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1100 Playwright Interviews

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Oct 25, 2021

I Interview Playwrights Part 1105: Francisco Mendoza

Francisco Mendoza

Hometown: Mendoza, Argentina

Current Town: Brooklyn, New York

Q:  What are you working on now? 

A:  A couple of things! I’m taking a second pass at a TV pilot, a dramedy about the modern advertising world and the experience of being in the U.S. on a visa. In a couple of weeks, I’m taking a trip with a friend to write a movie about an artistic director who’s getting pushed out of her theater company. And my play Machine Learning just finished a run at Two River Theater’s Crossing Borders festivals, so I’m taking a couple of meetings for possible productions.

Q:  Tell me, if you will, a story from your childhood that explains who you are as a writer or as a person. 

A:  I was a big adventure junkie as a kid; I read soooo many pulpy books about jungle explorers and ancient civilizations. I remember one day playing in the yard and looking up seeing a branch of a neighbor’s tree poking out from our wall, and behind it, the Andes (which can be seen from anywhere in Mendoza). I got this deep longing, almost a sadness—and mind you, I’m 6 or 7 at this time—because there was a whole world out there that I wouldn’t be able to see if I stayed in my yard.

Then at 12, my family relocated to Brazil, and at 25, I moved to the U.S. At this point, I’ve lived in four different cities and traveled to four continents. I’m not exploring jungles or discovering ancient civilizations, but there’s definitely a bit of the explorer still in me...

Q:  If you could change one thing about theater, what would it be? 

A:  Something that really annoys me is how much people can change their mind about my work based on what other people have said. The same script someone read a year ago and had no reactions to is now somehow better because it won an award? That makes no sense to me. I wish more people in literary/artistic positions trusted their own taste and made decisions based on the kind of work they want to program, not what’s “hot.” It’s like people are afraid to make a call either way for fear of making a mistake—this is art, there’s no way to turn it into math. Risk will always be a part of the equation, so stop being so afraid of it! There’s maybe three or four plays in the entire 2021-22 season that I actually wanna watch; the rest was programmed without any risk.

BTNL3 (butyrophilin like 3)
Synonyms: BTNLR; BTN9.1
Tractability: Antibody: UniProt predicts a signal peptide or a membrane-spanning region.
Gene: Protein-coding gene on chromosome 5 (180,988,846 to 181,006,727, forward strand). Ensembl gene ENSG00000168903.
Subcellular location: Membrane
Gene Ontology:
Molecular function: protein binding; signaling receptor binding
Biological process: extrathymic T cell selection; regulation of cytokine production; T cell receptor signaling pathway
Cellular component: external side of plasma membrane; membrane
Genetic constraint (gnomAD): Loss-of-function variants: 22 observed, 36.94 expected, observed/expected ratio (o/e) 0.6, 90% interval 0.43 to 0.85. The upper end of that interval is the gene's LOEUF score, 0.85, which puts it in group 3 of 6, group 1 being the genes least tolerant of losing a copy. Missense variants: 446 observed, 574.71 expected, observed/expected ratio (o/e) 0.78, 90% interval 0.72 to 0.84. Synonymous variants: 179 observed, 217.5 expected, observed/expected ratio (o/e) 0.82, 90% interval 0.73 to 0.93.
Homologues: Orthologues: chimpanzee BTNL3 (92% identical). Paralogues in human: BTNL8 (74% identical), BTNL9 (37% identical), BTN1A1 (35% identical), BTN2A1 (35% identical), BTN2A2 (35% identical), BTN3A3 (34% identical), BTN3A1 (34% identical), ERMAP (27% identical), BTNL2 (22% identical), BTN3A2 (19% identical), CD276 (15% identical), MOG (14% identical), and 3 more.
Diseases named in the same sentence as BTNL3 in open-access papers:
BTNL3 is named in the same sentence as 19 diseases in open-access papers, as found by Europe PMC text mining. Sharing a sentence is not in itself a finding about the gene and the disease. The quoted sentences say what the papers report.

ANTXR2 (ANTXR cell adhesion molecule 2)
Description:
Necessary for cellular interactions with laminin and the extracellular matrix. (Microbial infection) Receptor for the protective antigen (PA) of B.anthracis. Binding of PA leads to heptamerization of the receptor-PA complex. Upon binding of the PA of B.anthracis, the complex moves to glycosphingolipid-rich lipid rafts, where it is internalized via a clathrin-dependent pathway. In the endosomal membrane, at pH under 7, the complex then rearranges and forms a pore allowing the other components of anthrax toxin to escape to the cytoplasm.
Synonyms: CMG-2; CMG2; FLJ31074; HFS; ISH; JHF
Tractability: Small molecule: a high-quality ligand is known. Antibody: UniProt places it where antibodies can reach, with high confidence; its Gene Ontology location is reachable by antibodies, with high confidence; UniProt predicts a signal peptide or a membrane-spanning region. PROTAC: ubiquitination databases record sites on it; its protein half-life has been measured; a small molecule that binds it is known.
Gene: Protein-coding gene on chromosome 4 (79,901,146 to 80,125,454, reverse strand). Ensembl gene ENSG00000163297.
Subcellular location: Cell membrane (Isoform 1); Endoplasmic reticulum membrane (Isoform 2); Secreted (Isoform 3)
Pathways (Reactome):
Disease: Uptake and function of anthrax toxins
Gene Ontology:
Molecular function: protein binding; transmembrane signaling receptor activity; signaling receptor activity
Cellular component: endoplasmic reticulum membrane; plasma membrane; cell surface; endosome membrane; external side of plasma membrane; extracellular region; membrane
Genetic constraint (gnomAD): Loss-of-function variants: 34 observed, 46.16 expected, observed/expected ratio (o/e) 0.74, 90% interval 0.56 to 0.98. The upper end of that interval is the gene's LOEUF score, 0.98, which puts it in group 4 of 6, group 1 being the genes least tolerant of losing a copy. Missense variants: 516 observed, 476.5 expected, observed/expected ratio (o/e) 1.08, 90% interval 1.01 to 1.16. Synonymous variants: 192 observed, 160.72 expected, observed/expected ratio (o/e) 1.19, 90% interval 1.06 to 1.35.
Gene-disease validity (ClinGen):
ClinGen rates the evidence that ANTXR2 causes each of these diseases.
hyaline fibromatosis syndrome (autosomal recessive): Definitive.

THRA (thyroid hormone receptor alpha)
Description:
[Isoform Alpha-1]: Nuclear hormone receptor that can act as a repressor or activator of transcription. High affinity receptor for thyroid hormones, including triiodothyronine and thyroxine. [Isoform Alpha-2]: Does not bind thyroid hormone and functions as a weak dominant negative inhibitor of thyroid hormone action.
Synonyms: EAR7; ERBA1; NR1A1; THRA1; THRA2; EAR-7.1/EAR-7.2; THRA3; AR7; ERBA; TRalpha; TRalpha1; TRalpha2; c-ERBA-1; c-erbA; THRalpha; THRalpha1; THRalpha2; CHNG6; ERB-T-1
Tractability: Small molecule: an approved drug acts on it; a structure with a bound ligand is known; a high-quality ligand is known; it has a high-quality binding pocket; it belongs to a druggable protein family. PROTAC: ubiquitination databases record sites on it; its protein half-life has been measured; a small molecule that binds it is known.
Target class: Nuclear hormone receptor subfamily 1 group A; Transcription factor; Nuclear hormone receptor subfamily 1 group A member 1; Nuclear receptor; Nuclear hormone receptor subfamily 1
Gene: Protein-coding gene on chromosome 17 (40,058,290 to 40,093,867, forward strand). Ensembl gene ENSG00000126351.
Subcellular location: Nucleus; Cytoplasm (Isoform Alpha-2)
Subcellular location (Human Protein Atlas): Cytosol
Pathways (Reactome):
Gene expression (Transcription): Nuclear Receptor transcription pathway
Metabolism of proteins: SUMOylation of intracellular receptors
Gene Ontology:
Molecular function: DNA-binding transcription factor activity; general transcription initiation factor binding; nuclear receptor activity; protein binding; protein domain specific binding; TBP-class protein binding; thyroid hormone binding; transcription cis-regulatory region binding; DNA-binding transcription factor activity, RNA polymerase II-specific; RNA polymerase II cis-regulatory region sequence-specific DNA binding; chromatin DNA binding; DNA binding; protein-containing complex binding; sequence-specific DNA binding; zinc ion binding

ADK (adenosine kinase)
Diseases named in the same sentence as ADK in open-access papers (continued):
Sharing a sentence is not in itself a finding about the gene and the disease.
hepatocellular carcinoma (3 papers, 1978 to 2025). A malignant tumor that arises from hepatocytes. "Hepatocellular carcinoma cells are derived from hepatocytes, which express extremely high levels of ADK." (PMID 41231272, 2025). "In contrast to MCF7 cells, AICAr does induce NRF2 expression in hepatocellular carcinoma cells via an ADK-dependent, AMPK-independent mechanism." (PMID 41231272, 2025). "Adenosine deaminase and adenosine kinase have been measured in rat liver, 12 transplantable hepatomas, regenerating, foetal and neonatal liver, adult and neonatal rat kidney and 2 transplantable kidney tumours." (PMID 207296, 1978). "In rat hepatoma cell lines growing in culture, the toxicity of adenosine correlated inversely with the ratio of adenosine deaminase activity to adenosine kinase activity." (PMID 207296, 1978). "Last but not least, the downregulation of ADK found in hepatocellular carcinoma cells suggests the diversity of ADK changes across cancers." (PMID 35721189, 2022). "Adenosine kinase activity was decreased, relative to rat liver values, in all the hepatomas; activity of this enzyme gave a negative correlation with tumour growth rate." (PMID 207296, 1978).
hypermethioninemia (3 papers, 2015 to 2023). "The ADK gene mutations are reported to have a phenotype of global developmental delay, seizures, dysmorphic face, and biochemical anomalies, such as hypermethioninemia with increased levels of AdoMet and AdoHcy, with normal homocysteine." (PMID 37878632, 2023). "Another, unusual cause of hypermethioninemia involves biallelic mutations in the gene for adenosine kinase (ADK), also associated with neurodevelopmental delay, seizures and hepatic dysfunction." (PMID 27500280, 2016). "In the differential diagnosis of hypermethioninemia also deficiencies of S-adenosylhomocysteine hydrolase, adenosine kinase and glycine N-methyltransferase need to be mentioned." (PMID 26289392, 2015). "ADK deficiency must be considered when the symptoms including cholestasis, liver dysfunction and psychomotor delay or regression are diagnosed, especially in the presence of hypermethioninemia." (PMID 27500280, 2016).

Q:  Who are playwrights or plays you’re excited about right now? 

A:  Francisca Da Silveira; she’s a fellow at The Playwrights Realm, where I work, and her play non-for-profit is a hilarious takedown of that sector. I can’t wait to see it at a SummerWorks-like festival. Charlie O’Leary’s The Allies is a play that has really stayed with me, an exploration of what gay shame means after coming out of the closet—it’s funny and cruel in equal measure. Asiimwe Deborah Kawe’s Appointment With gOD, which The Realm showcased in its Beyond The Realm Festival; I’ve never seen anyone capture the feeling of applying for a U.S. visa with such accuracy or poetry.

This season I can’t wait to see Eric John Meyer’s Antelope Party (Dutch Kills at the Wild Project), Eliana Pipes’ DREAM HOU$E (The Alliance/Long Wharf/Center Stage), and John J. Caswell’s Man Cave (Page 73). I’ve seen/read them already and they are some of the most exciting theater going on right now.

Q:  What advice do you have for playwrights just starting out? 

A:  I’d say learning to navigate asking for help but not depending on it. For the first few years, you are your own agent, publicist, lawyer, cheerleader. People in our industry are notoriously overwhelmed and mostly weary of new people, so don’t sit on the couch waiting for someone to fight your battles; go out there and give it your best. But you won’t get too far alone! I wouldn’t be anywhere without a few key champions who decided to take a chance on me. So make sure to ask for at least a sit-down, a coffee, some specific advice—the worst thing that happens is someone says no.

Q:  Plugs, please: 

A:  Sign up for my newsletter! I send biweekly recommendations of things I love (as well as the odd short story), and I do include anything of mine that’s going up or has been published. Or you can follow me on Twitter if you wanna keep your inbox empty. 

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